Saturday, 6 February 2016

'W' is for Gerrard Winstanley and the Diggers



 1. Introduction

The Diggers and their key spokesman Gerrard Winstanley were a fleeting product of the English Revolution whose ideas have been influential among religious and political radicals ever since. The evidence suggests that Winstanley later became a Quaker. What were the key characteristics of the Digger religious vision?

2. The Fall – Emergence of Private Property

Winstanley linked the fall of humanity with the emergence of private property and argued that with the restoration of Israel all would again enjoy the fruits of the earth as a common treasury (Bradstock 2011, p.55). He believed that the prelapsarian community would be re-established when Christ/Reason came to reign once more in human hearts and private property was abolished (Bradstock 2011, p.60).

3. Christ in all People and all Things

Winstanley’s theology was based on a belief in Christ/Reason as an indwelling spirit, a “living power of light that is in all things." Christ/Reason is an active force of love, justice, and wisdom which preserves of the whole creation. Without it there would be madness and disorder. Winstanley defined Christ/Reason as a moral guide within people which they could either attend to or ignore. He called for an end to all outward forms to allow Christ/ Reason to rise up in people and all things as a second coming. Here we see a form of pantheism in which the creation is "the clothing of God" (Sunderland 1991).

4. Belief in Transformation/Divinisation

Winstanley was convinced that moral reformation and freedom would follow not from changing institutions but through Christ's Second Coming within people (Sutherland 1991). He wrote “when (Christ) hath spread himself abroad amongst his sons and daughters, the members of his mystical body, then this community of love and righteousness, making all to use the blessings of the earth as a common treasury amongst them, shall break forth again in his glory, and fill the earth, and shall be no more suppressed: and none shall say, this is mine, but every one shall preserve each other in love.” (Bradstock 2011, p.63).

Inward change would lead to outward change so digging was an outward symbol of inward change. It demonstrated God's power and, it was hoped, would hasten the internal change in men's hearts (Sutherland 1991). What had happened within and without him would also happen within others - “I have writ, I have acted, I have peace and now I must wait to see the Spirit do his work in the hearts of others” (Bradstock 2011, p.56)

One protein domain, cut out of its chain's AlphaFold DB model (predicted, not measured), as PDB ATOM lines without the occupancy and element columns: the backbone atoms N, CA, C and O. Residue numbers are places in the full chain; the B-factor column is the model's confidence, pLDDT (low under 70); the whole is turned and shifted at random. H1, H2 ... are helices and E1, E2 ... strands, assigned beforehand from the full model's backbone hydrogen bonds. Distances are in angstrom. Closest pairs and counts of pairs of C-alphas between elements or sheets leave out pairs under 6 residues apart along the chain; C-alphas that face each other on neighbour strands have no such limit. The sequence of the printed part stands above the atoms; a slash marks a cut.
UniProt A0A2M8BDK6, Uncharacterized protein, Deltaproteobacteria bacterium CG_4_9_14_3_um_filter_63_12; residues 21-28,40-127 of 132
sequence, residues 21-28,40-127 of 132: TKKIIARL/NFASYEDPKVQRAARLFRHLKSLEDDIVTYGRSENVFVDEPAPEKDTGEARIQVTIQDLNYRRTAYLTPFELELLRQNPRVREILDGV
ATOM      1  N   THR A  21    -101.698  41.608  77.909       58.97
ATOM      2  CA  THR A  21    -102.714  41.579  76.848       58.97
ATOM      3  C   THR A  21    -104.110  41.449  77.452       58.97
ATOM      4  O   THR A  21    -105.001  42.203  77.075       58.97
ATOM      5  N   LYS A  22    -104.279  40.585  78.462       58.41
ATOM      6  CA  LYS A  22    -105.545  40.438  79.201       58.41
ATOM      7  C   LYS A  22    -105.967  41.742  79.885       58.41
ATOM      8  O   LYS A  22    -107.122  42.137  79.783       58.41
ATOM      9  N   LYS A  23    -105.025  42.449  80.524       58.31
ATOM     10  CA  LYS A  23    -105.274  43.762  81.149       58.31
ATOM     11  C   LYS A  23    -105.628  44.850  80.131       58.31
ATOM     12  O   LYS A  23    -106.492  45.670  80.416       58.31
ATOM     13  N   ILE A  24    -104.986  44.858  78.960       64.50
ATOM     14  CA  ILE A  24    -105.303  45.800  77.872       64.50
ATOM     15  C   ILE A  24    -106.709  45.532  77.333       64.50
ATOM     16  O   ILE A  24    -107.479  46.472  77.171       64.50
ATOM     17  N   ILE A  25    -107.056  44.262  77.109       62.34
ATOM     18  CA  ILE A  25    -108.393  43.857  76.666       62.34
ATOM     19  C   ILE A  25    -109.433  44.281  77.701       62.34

5. Experiential Faith

Winstanley stressed the immanence of God, who could be known by all without the aid of church or clergy. Each person has the capacity to judge all things by experience (Bradstock 2011, p.63/4) He asserted that those who worship God as others tell them to, or imagine that God is in heaven above them, do not see that God is actually a light within them. He used the word Reason for God because "I have been held under darknesse by that word [God], as I see many people are" (Sunderland 1991). 

6. Anticlericalism

For Winstanley, the clergy, landowners and lawyers were an unholy trinity upholding the present iniquitous system (Bradstock 2011, p.68). As we have seen he laid great stress on individual experience against the presumptions of the clergy and scholars. He desired for everyone to speak "his own words, not another mans as the Preachers do, to make a trade of it." He railed against collecting tithes while many lived in poverty and accusingly exclaimed that "Priests and zealous professors" worshiped the devil. In an introductory letter to the tract Truth Lifting Up its Head, Winstanley asserted that clergy and scholars did not have "the alone priviledge to judge; for the People having the Scriptures, may judge by them as well" (Sunderland 1991).